20.We endorse the Government’s support for a wide range of technologies, including the provision of fiscal incentives such as lower fuel duty rates for a variety of cleaner fuels. Different technologies, such as gas-powered or hybrid vehicles on the one hand or fully electric vehicles on the other, will offer the optimum solution for different transport needs. However, the Government should not allow the need to maintain technologically neutral approaches to inhibit policy support for the research, development and implementation of low-emission technologies, particularly where there is a strong scientific case for such support. (Paragraph 62)

21.Defra’s policies must support technological developments to reduce particulates generated by the wear of vehicle brakes and tyres; the Government must commission by 21 July 2016 an assessment of any policy or research gaps on the level of emissions from these causes and methods for reducing them. The Department must ensure that EU and UK regulations reflect emerging scientific evidence on pollution from wear and tear of vehicle operation. (Paragraph 64)

Shipping emissions

22.Shipping is responsible for producing only a small proportion of emissions, but in pollution hot-spots such as London action is needed to tackle emissions from all sources. Local authorities must calculate the additional impact on air quality of all new development; planning permissions for new shipping facilities must require appropriate mitigation measures from developers. This should include, where practicable, a requirement to provide infrastructure to supply electricity to ships at berth. (Paragraph 67)

Tackling air pollution from agriculture

23.The agricultural sector must step up action to reduce its contribution to national air pollution. At a time of financial pressure, support for farmers to adopt improved farming methods will be more effective than additional regulation. Decreased emissions are a win-win for the environment and for farmers, who can cut their bills by minimising nitrogen losses. (Paragraph 77)

24.We recommend that Defra surveys by the end of 2016, and in partnership with the National Farmers’ Union, the extent to which the most effective air pollution approaches are being used on English farms. The Department should publish the data and report to this Committee on how it will use the information to better target, and if necessary increase, best practice support for farmers. This research will also facilitate constructive dialogue between the NFU and Defra on the technical feasibility of the current EU National Emissions Ceiling Directive targets for ammonia reduction. (Paragraph 78)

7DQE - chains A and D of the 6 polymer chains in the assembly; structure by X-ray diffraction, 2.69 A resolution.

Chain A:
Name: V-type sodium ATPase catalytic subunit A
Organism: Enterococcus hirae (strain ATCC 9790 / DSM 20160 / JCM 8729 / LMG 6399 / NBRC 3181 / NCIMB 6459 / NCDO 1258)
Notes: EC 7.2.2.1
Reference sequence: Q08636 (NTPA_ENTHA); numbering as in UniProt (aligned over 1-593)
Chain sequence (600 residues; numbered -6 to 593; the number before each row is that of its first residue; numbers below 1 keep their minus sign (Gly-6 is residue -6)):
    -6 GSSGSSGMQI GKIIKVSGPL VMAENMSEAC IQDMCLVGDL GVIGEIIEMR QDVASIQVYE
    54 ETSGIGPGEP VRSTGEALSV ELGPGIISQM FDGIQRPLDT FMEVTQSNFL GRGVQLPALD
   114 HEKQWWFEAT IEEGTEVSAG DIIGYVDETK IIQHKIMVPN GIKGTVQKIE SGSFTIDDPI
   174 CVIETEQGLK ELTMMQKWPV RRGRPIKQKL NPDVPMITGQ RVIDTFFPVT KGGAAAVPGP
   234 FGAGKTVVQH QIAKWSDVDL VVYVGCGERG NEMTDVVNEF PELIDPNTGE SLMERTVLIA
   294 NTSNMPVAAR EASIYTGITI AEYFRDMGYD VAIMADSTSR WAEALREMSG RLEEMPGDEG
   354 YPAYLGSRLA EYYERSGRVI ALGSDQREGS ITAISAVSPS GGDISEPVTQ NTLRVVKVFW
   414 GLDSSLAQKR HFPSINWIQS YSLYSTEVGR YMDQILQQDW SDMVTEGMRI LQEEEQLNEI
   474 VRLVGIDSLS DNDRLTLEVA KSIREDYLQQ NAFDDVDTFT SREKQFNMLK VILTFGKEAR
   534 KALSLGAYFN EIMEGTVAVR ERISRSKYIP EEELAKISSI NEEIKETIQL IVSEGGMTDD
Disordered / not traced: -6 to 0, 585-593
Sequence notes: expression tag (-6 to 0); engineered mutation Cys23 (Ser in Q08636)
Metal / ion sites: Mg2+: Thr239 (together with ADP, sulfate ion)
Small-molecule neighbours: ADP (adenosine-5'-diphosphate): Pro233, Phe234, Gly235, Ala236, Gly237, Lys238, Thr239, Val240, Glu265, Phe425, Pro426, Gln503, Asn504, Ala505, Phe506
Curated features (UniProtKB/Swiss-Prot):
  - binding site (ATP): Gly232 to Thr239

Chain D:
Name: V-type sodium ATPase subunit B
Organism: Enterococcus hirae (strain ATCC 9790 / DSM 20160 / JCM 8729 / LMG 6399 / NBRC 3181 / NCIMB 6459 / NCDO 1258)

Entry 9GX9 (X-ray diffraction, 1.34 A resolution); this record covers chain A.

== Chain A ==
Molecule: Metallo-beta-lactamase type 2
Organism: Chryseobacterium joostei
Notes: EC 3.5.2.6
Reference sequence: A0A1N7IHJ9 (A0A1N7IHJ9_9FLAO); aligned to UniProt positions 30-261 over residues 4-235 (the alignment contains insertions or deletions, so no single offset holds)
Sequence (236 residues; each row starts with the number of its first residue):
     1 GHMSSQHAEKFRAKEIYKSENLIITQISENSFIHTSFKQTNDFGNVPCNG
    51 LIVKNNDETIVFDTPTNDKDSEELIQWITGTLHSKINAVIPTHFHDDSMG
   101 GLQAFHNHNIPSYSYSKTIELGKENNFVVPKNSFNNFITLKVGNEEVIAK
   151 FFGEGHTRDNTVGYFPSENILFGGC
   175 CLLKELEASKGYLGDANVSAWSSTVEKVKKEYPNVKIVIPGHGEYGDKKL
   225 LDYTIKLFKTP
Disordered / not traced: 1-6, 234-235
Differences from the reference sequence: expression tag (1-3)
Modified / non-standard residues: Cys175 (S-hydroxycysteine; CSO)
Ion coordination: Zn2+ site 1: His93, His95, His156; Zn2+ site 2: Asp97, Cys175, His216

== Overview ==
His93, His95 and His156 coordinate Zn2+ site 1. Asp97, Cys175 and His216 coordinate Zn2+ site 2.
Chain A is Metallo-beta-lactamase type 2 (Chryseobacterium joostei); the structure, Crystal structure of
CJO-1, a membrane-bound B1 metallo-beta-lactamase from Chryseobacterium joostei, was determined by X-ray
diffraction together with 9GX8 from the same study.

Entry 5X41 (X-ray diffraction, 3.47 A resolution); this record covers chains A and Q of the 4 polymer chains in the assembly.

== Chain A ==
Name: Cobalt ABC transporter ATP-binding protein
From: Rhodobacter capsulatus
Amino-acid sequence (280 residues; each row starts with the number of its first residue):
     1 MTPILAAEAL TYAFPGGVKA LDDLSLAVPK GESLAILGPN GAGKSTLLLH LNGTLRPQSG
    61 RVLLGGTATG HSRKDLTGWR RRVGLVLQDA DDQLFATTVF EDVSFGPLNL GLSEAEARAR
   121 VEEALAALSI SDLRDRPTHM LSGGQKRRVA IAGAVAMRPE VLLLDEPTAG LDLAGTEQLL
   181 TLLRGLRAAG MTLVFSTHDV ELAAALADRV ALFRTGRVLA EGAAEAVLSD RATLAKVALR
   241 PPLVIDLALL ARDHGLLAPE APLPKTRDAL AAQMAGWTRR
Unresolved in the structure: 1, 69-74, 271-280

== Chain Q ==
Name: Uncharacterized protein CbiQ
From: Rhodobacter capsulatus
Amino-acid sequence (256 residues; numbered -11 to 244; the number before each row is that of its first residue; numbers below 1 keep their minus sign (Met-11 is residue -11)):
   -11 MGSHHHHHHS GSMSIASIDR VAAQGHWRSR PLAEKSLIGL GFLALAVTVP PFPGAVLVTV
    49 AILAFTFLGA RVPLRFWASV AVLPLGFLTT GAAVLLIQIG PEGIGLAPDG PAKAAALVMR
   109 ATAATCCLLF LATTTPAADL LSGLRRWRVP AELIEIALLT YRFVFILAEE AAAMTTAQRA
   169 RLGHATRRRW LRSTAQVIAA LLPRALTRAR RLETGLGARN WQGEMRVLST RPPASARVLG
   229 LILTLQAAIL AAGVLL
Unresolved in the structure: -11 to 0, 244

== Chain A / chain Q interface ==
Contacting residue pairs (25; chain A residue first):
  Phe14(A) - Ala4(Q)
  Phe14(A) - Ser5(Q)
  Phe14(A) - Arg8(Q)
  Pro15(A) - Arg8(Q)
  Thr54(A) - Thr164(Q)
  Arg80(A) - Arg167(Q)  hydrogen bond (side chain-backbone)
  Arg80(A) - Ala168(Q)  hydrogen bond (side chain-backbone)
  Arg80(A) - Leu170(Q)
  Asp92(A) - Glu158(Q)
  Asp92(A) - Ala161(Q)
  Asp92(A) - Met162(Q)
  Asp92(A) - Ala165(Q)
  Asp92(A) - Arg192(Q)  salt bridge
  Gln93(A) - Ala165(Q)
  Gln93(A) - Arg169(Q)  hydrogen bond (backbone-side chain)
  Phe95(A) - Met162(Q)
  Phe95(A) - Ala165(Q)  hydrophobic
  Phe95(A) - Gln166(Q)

25.Relatively low-cost interventions can reduce emissions. With finances tight, farmers are more likely to take action if Defra can provide incentives for action. The Department must publish plans by September 2016 for using CAP funds more effectively to achieve air pollution objectives. In developing this plan, Defra should identify any EU constraints on directing funds in the optimum way and, where necessary, argue in Brussels for the removal of such barriers under the next CAP reforms. (Paragraph 80)

Greenhouse gas emissions

26.The farming sector must step up action to cut methane emissions. The livestock sector in particular must do more if it wishes to resist arguments that reducing meat consumption is necessary to protect the environment. Whether through improved feed to cut methane emitted by cows or better manure spreading techniques, all farmers need to minimise their impact on climate change. Defra, learning from successful international approaches, should roll out by the end of 2016 a programme to support the spread of best practice to all farmers. (Paragraph 84)

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25 April 2016